Being a man, being a priest, missing the point.
And yet I cannot understand anyone who suggests not being affectionate with children is nearly as bad as sexually abusing them, for that is what this article boils down to. That and the suggestion that his very maleness makes him suspect in other's eyes.
Well maybe it does. But when it comes to children and their welfare people ought to be slightly more wary than less. And when it comes to a catholic priest people have a very recent history to study on whether their suspicious worries have grounds or not.
Yes it must be hard to feel suspected, to sense hostility or doubt merely because of your gender or ethos, but in this case it's understandable. The catholic church has a lot to answer for and a lot of grief on its hands. Decrying people as practically hysterical because they are wary is not good enough.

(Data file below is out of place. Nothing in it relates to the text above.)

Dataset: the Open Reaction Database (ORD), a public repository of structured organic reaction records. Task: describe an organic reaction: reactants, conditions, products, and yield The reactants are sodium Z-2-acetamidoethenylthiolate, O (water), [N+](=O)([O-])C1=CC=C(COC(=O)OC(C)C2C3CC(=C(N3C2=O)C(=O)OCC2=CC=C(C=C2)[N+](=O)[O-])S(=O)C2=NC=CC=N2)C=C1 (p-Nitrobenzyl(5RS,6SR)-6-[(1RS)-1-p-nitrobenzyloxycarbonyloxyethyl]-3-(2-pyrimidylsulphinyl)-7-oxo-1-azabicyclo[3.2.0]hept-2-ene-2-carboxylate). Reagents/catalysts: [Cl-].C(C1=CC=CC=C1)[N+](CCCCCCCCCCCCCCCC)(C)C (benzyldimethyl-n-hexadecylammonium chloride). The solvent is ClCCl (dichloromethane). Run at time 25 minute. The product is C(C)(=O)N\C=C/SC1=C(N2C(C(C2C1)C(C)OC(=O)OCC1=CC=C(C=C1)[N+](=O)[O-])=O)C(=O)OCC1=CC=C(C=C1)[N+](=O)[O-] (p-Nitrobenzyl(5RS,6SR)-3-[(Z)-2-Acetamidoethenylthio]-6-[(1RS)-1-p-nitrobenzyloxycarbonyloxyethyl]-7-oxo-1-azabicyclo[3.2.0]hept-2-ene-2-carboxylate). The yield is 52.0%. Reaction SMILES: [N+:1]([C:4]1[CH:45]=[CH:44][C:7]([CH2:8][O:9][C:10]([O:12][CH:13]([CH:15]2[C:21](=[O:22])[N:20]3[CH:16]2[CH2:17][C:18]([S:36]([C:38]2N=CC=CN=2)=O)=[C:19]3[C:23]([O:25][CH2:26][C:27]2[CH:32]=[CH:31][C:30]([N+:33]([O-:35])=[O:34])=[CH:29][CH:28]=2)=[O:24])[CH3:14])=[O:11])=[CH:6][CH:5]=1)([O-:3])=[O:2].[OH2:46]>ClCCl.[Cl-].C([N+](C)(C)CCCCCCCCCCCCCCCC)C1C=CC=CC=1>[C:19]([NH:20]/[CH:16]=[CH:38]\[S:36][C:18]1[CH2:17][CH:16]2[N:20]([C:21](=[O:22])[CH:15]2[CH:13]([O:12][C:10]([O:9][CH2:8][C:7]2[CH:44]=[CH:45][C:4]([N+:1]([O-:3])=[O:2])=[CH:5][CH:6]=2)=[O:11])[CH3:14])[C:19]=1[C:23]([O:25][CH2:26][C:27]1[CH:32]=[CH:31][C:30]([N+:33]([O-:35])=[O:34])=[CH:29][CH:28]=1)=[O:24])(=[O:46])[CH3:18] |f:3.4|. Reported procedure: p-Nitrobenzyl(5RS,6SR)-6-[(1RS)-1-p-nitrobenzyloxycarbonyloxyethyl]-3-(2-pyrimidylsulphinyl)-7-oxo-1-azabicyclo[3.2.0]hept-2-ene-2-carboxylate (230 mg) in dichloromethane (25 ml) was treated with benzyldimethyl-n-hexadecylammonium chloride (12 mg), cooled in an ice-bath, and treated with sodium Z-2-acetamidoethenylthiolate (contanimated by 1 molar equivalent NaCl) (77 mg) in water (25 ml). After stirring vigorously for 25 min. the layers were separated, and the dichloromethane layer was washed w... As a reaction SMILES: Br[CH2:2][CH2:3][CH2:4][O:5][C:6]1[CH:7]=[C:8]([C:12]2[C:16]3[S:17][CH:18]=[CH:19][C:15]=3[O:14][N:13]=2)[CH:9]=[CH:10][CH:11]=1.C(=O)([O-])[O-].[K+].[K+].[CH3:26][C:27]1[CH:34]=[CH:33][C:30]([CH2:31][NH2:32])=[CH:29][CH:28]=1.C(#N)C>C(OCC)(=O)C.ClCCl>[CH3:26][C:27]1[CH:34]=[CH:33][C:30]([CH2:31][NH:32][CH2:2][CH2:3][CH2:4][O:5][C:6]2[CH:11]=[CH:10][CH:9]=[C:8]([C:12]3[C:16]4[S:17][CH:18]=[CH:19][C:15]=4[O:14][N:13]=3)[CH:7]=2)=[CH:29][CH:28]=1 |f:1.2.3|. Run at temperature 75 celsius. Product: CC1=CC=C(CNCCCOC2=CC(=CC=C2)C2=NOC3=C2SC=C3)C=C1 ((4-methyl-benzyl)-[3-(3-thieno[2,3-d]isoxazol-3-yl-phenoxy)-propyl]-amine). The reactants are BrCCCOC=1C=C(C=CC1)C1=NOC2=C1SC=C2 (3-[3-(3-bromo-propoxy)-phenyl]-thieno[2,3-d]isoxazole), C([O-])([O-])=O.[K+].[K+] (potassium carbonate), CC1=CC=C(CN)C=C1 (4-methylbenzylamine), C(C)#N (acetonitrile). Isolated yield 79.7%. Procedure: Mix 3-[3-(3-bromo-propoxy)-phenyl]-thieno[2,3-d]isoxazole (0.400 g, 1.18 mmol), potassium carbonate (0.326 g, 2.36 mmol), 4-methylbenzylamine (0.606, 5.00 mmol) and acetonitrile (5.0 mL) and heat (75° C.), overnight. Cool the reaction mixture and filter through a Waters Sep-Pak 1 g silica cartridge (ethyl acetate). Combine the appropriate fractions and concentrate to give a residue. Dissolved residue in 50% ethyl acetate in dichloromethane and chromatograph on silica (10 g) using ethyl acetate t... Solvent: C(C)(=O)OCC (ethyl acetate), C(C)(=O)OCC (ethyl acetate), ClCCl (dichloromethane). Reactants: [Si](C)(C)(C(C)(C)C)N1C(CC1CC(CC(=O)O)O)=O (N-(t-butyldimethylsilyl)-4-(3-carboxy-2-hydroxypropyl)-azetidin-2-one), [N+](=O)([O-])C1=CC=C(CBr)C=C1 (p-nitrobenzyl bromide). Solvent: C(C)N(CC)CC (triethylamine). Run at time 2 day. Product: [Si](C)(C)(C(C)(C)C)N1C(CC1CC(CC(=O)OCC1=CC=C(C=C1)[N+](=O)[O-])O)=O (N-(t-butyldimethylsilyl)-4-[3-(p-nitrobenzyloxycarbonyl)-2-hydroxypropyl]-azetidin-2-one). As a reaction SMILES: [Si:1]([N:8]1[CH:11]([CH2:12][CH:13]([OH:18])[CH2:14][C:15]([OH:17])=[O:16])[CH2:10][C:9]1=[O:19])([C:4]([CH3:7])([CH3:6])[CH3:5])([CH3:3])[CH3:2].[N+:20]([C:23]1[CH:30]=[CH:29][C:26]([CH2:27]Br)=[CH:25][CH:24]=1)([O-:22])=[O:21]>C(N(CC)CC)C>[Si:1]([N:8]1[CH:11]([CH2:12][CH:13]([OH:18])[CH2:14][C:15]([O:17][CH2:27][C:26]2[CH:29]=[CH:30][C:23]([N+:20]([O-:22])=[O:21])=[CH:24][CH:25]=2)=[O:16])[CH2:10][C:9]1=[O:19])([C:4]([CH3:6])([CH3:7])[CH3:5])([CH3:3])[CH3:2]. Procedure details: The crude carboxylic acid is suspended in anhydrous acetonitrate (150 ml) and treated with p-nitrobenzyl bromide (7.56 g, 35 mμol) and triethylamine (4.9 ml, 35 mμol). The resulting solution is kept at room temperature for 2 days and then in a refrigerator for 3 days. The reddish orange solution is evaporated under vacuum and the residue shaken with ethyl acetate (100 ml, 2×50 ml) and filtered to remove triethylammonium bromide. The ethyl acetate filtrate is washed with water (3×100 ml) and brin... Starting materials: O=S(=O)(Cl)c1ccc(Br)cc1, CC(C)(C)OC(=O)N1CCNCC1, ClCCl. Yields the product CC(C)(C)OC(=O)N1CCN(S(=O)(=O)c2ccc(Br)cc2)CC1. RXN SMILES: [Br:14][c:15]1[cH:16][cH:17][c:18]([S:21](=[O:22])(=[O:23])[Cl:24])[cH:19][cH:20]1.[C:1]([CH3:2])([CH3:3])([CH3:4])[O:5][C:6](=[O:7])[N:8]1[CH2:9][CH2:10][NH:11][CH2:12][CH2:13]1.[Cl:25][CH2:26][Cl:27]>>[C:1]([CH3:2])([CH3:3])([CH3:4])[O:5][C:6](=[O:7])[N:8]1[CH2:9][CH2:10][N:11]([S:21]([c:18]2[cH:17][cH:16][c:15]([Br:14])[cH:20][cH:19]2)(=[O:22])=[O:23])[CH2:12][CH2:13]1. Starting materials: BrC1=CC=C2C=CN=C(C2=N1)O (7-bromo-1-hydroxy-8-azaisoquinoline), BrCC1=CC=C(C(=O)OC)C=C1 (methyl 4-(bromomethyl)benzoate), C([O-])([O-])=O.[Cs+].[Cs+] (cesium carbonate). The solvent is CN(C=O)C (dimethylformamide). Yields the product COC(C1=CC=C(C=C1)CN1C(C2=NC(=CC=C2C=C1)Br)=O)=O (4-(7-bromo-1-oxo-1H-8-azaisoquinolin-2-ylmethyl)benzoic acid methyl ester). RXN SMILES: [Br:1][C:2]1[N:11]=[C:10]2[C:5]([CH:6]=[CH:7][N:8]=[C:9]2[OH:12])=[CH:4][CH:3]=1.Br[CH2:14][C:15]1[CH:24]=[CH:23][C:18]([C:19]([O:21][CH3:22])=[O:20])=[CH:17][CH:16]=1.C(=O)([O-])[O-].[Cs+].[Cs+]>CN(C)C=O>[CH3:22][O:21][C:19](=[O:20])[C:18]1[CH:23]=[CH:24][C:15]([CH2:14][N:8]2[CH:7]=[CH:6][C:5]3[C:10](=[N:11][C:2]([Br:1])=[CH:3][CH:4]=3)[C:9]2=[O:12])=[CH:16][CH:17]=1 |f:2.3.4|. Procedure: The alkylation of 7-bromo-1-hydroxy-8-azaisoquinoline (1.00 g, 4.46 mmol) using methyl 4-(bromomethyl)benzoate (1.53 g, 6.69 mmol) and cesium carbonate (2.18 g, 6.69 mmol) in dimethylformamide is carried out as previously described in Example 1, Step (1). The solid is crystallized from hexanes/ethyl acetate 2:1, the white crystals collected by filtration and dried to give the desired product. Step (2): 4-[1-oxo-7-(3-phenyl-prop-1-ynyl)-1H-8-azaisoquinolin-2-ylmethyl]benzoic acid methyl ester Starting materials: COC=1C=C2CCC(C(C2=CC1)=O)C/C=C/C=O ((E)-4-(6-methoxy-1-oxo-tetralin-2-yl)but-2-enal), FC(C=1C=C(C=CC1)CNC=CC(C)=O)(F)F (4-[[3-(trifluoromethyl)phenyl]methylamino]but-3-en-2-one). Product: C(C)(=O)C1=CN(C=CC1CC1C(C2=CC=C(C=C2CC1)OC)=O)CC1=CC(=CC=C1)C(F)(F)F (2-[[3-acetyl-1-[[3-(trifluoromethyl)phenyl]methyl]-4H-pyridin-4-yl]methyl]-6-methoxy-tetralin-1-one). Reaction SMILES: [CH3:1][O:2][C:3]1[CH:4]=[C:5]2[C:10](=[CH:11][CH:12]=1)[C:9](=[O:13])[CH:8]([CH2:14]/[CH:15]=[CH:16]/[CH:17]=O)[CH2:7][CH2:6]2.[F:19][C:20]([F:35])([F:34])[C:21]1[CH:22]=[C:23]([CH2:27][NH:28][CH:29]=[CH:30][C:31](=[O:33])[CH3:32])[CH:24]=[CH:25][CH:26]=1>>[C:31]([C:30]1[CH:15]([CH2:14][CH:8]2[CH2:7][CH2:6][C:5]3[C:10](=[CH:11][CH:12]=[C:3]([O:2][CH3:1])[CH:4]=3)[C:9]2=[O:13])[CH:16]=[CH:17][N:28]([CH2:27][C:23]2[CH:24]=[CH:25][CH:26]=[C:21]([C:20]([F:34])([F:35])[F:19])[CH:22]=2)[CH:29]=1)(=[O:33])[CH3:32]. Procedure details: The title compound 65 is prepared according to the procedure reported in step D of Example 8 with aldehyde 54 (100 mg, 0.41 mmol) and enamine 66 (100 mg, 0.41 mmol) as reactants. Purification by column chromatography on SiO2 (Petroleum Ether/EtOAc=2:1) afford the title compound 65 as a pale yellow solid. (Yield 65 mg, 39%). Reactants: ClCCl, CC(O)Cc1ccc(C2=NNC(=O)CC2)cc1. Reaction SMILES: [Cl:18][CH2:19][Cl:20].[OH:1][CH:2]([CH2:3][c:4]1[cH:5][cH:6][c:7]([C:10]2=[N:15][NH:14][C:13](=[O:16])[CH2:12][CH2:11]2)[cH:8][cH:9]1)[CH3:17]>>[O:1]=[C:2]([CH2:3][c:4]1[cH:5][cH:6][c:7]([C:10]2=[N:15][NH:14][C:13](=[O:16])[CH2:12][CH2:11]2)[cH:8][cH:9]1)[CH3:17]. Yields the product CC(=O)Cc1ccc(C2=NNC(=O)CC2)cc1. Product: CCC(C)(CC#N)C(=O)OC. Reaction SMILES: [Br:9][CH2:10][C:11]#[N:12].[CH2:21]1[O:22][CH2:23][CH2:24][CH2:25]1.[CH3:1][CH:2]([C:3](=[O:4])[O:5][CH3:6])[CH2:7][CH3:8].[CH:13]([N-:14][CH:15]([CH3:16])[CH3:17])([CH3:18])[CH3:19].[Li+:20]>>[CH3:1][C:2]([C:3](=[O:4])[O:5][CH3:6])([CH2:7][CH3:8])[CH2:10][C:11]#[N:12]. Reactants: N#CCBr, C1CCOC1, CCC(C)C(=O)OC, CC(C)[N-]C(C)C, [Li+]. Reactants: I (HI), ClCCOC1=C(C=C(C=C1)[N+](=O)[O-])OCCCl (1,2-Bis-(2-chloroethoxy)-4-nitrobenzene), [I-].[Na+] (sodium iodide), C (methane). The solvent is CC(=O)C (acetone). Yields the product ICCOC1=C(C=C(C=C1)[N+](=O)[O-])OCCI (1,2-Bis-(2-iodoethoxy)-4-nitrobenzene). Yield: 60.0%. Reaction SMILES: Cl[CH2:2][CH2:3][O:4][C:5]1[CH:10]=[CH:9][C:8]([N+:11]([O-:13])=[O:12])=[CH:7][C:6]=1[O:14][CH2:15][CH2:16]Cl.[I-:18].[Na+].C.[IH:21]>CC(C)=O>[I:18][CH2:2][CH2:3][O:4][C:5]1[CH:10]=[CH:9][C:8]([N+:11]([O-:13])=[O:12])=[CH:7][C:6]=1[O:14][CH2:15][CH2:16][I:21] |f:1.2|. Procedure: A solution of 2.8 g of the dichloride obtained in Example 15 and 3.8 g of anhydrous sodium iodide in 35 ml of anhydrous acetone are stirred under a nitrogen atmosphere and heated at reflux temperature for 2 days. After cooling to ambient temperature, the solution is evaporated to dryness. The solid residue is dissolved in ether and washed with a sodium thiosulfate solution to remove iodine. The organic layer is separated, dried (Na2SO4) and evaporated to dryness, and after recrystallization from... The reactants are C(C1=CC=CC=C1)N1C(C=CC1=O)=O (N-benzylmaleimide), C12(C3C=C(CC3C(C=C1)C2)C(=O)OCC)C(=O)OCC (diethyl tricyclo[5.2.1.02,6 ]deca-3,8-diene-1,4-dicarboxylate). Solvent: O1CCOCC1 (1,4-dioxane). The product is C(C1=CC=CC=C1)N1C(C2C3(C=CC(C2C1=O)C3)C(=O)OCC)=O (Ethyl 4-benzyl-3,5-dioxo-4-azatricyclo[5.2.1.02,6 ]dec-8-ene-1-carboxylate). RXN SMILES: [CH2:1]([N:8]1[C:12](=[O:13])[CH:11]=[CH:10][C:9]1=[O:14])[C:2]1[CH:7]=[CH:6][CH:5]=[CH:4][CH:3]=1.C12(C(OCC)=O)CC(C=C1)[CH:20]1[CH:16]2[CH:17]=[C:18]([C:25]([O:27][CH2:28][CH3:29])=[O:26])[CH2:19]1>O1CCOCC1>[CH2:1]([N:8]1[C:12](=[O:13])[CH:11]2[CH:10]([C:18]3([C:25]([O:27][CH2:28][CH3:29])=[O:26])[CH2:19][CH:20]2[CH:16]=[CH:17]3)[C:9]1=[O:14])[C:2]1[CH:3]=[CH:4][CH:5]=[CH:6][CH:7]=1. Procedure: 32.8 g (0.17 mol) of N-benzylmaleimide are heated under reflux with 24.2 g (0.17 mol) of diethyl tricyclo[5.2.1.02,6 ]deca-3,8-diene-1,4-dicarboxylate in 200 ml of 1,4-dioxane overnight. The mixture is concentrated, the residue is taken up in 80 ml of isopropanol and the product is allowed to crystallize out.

"This imbalance in our reaction is brought about by a naivete in modern Irish life, and particularly the media presentation of it,"
When in doubt blame the media. Doubtless there was a lot of amping in certain quarters when the sex scandal began to surface, but that does not lessen the enormity of what occurred. And his use of the word 'naivete' perplexes me. It was naivete that allowed priests to have so much power in the first place, and naivete that allowed so much to go on for so long behind closed doors.
Recalling things through a haze of rose is not going to alter entrenched views, and things that are done cannot be undone, no matter how much Fr Tony Flannery might wish it.
Labels: abuse of power.